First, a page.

Marcia Bagnall, SBDC Director
Are you looking for ways to reach new customers and new markets? A thriving business needs new directions, is it time for you to find your next move? What you need to keep in mind is that expanding involves choosing methods that capitalize on your company’s strengths, fit your company’s product or service, and address the concerns of limited resources, cash and credit.
Before you put together expansion plans, ask yourself what additional resources you may have to lay in first. Do your employees have the necessary skills to support a growth strategy, and will you need to hire additional staff? When you get additional business will your operations be able to handle it, and will you be able to maintain service levels? Does everything already run smoothly (management, customer service, inventory controls, bookkeeping) and will those systems be prepared to cope with increased load? What will this do to your cash flow?
If you’ve got the home bases covered then here are some classic ways to expand your business:
- Take an existing product or service to a new market. Test out this market first in a small way, and then if results are positive, go for it. You are probably already overlooking market segments that are right in your backyard.
- Expand your line of existing products or services to include new ones. The smart solution is finding new ones that complement and support the older ones. You know that your existing customers like your current offerings, so give them something new to work with.
- License your product or intellectual property to another business. This strategy involves expanding your reach while allowing someone else to take on the production, distribution and marketing. You give up a lot of the work and risk and in exchange for giving up some of the profits. It can be a good trade. You will need to make sure your intellectual property is protected first. And check to be sure your licensing partner has a positive reputation with potential customer bases and glowing references in your industry.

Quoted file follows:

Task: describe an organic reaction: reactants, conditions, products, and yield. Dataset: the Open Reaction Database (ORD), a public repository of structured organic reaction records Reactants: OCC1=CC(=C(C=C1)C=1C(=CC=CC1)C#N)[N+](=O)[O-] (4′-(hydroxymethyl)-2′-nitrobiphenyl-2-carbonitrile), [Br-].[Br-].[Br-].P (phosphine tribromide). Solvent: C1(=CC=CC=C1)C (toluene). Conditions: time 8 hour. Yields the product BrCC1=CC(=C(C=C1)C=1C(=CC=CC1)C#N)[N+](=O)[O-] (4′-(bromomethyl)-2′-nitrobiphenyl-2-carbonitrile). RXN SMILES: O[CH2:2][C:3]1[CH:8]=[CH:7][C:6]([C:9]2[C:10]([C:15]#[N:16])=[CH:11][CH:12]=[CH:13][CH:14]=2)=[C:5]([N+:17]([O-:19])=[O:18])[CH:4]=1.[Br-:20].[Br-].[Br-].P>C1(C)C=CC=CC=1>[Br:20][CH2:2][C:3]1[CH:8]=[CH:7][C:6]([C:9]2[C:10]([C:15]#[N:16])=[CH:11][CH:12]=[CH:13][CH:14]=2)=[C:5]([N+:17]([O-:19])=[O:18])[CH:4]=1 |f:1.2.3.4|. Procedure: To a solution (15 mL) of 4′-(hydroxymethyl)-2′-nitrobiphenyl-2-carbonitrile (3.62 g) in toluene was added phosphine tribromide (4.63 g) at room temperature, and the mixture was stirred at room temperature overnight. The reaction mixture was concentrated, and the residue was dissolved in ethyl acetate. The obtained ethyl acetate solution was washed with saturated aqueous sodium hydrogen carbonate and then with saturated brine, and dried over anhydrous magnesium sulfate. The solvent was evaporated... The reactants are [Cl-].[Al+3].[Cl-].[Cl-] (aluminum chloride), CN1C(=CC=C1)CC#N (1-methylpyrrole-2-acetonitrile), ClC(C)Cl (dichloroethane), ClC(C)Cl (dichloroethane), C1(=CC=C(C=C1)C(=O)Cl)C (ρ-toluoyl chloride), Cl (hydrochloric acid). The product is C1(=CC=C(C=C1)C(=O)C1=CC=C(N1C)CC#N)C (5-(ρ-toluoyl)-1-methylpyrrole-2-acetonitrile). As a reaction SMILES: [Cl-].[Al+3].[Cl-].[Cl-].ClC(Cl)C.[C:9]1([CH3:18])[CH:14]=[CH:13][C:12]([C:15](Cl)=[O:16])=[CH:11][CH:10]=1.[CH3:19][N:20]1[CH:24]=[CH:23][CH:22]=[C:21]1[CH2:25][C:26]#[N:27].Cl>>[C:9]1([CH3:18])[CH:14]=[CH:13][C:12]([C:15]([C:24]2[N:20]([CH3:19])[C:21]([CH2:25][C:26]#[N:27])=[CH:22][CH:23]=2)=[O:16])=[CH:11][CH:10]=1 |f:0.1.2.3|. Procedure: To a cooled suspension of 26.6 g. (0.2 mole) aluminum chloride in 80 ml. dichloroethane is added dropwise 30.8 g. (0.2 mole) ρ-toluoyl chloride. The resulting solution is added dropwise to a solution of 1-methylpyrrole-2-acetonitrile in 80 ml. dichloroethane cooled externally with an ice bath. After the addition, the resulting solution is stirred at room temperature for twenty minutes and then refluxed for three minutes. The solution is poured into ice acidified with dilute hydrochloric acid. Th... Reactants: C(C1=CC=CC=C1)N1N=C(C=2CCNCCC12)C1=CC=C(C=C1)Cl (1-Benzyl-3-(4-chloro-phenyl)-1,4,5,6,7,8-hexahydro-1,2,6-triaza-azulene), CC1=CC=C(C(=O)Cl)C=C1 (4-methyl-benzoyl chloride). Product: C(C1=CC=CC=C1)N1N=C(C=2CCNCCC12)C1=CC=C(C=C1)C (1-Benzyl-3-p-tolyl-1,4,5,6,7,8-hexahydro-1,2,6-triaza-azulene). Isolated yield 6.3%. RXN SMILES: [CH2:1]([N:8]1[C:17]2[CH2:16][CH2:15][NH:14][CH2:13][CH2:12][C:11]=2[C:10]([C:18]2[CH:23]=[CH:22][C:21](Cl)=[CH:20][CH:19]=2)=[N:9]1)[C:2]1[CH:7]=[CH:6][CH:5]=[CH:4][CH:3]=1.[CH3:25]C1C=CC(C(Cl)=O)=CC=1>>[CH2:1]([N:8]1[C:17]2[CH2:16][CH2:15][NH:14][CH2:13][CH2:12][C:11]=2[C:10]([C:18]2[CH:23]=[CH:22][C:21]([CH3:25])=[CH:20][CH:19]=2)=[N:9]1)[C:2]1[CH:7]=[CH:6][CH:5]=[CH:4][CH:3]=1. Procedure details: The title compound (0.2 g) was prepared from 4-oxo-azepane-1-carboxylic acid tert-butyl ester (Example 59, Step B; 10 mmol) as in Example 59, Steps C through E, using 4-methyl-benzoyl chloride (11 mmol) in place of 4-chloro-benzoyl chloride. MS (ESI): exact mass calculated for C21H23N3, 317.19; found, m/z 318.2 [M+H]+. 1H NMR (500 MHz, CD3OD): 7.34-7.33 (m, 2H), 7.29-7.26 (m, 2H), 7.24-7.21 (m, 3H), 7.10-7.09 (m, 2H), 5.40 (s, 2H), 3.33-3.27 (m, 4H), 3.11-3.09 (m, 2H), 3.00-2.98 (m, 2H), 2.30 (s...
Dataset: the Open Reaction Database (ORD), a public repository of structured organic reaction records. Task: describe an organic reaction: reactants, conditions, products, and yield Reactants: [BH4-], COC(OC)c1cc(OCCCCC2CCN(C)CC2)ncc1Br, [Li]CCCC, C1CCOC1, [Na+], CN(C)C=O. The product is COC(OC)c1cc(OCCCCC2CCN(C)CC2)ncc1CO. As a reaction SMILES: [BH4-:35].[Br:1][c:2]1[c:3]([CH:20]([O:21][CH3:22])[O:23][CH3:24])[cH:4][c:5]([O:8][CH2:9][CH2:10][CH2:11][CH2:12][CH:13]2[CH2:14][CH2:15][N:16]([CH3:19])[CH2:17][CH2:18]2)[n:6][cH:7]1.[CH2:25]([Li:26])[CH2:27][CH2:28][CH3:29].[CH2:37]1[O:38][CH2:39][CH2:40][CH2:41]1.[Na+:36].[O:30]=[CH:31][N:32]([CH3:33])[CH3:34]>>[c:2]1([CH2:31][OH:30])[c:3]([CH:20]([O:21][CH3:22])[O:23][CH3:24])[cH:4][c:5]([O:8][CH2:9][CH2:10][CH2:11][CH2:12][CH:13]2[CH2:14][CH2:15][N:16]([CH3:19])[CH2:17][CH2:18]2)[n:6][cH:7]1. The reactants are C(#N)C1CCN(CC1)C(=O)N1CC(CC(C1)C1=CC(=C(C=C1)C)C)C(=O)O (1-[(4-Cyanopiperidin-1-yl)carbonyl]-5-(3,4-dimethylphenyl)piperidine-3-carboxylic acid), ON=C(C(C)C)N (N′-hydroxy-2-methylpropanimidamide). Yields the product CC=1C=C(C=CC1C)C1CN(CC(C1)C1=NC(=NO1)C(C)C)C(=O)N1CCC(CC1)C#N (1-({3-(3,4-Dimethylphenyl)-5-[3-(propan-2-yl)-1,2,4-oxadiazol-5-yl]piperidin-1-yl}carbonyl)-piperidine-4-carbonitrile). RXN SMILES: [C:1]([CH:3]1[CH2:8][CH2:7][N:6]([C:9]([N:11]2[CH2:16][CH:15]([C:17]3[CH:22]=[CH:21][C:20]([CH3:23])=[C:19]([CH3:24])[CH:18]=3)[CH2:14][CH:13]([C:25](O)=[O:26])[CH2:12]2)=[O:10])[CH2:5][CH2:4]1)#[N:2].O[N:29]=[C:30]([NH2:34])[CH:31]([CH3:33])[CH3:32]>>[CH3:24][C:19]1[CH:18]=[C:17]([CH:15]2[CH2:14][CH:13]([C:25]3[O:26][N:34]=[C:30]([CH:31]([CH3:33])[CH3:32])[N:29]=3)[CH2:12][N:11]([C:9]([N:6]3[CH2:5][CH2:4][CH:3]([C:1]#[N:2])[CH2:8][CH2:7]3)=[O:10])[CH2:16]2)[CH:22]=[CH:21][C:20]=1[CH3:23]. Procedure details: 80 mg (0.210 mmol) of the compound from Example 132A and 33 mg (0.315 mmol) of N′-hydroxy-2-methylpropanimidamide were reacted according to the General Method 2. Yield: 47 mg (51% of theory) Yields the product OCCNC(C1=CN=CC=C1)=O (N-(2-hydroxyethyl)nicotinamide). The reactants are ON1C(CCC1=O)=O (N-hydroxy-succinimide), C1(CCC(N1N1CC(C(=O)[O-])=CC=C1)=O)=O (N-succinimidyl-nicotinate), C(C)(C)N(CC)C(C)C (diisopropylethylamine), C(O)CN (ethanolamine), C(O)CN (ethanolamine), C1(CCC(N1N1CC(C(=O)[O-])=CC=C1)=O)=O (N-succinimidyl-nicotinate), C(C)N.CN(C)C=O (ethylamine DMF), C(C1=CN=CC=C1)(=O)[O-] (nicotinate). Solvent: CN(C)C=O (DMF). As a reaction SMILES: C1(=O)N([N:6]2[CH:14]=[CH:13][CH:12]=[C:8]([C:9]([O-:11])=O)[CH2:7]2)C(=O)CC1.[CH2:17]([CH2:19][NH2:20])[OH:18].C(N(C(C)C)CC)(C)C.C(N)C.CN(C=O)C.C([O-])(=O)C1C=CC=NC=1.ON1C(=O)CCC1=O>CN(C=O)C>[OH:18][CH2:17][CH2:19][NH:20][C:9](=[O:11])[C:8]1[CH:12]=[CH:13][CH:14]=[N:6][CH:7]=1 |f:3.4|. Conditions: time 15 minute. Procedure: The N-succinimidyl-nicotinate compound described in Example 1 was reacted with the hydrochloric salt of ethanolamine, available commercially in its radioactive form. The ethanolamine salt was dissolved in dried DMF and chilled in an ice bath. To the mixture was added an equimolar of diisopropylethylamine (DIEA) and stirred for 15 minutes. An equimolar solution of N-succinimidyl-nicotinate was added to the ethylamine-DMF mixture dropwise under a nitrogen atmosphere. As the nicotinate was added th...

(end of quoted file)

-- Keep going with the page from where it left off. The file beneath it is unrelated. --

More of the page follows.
- Expand to a second location (or third, etc.). This is the chain strategy and it works for a business that is easily reproduced. But be careful to analyze whether your success is tied to your location or your staff at your current location. Could you create your success again somewhere new?
- Consider franchising your business. This takes the chain idea to a whole new level. If you can replicate your business multiple times and turn it over to others to run, this may work for you. You’ll need to make sure there’s a strong market for your product or service first and that you have sufficient capital to make this work. And of course you’ll need to have systems in place (in writing) that can be taught to others and implemented consistently.
- Merge with another company or buy another company. This can expand your customer base, give you access to intellectual property, trained employees and capital, and create operating efficiencies. Clearly you will need to make sure the two companies are a good fit first.
- Consider taking your product or service to a global market. There is a world of potential customers out there. But again, start small and move slowly. You’ll need to factor in cultural and language considerations in your decisions too, so make sure you have adequate assistance before proceeding.